2003 Theses Doctoral
Contextually Speaking: Tibetan Literary Discourse And Social Change In The People's Republic Of China (1980-2000)
This dissertation examines literary debates initiated by Tibetan writers and critics in the 1980s and 1990s within the context of a rapidly modernizing society. My broader project is to illustrate how intellectuals position themselves in the field of literary production regarding questions of innovation, the function of literature, periodization, linguistic idiom, and the relevance of Indic kāvya theory, which dominated Tibetan belles-lettres for nearly seven hundred years. What discursive strategies do critics use to stake their literary claims? From what conceptual structures do they draw? How do they effect or resist, and ultimately shape literary change?
This dissertation presents a cultural history centered on the concept of discursive formations, while also drawing on theoretical insights in sociology and literary criticism. After demonstrating how translation, publishing and educational activities of monastically trained scholars since the 1940s lay groundwork for the advent of a "New Tibetan Literature," I examine the subsequent development of modem Tibetan literary criticism, focusing on topics of sustained debate. While the bulk of my findings are based on a broad survey of Tibetan-medium literary criticism in the PRC, my selection of significant texts for close reading was informed by seventeen months of fieldwork in Qinghai and Gansu Provinces, and the Tibet Autonomous Region. My research illustrates how Tibetan literary and other journals provide a proxy public forum for intellectuals to negotiate Tibetan literature and culture. Key debates in the 1980s, during which kāvya principles continued to prevail, regarded the criteria for defining Tibetan literature, periodization and the emergence of free verse. By the mid-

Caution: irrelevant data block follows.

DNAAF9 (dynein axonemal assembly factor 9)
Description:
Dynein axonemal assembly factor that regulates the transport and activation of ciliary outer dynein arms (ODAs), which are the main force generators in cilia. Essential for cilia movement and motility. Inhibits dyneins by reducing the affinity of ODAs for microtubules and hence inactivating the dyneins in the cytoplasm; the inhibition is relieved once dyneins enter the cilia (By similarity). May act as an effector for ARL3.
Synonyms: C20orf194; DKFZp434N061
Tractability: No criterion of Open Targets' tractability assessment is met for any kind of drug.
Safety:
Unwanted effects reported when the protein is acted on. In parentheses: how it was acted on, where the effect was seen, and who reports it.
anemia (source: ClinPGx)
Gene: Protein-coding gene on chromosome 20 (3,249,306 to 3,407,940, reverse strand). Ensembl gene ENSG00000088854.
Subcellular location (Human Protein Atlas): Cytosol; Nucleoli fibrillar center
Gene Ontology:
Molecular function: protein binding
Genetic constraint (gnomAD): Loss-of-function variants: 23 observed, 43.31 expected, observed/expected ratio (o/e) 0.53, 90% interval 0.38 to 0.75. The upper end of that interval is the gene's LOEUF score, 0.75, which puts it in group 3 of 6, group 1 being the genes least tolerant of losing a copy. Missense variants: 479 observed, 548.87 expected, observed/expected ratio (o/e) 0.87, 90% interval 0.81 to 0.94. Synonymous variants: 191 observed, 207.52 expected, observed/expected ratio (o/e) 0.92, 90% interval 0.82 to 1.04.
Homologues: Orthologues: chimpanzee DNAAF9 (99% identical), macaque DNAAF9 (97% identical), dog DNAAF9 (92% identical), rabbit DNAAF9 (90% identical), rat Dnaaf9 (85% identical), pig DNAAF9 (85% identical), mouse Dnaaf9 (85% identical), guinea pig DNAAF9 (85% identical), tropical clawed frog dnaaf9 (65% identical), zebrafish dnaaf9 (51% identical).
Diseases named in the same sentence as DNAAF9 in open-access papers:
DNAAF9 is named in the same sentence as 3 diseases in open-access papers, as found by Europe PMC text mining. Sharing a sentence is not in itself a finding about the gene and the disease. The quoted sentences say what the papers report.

1990s, however, free verse was commonplace and western literary theory more available A growing number of critics altogether rejected the kāvya model, suggesting instead that Tibet's literary roots lay in pre-Buddhist writings. An alternate response lay in the nascent formation of a modernist literary movement.
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